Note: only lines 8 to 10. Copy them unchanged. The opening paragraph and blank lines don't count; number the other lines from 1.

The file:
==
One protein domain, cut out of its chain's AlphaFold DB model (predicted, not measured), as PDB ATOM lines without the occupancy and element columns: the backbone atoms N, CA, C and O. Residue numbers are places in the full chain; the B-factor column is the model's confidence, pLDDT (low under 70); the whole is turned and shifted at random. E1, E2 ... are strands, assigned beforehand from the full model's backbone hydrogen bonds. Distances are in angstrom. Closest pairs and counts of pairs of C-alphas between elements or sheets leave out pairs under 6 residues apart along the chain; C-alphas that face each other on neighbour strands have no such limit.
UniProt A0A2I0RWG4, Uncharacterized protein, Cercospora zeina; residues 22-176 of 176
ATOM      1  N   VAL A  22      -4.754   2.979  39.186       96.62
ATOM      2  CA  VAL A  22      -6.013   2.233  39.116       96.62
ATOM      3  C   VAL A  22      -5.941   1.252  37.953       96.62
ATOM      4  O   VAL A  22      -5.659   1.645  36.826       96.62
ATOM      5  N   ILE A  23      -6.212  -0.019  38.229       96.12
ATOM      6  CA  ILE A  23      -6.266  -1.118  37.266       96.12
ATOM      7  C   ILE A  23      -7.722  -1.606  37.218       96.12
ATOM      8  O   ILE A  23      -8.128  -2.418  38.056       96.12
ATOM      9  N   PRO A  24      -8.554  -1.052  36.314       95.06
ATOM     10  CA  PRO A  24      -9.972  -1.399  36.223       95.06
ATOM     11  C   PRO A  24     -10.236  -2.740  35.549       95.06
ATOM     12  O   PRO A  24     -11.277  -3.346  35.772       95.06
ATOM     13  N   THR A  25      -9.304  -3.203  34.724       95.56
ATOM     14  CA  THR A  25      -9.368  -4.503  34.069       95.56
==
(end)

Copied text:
ATOM      7  C   ILE A  23      -7.722  -1.606  37.218       96.12
ATOM      8  O   ILE A  23      -8.128  -2.418  38.056       96.12
ATOM      9  N   PRO A  24      -8.554  -1.052  36.314       95.06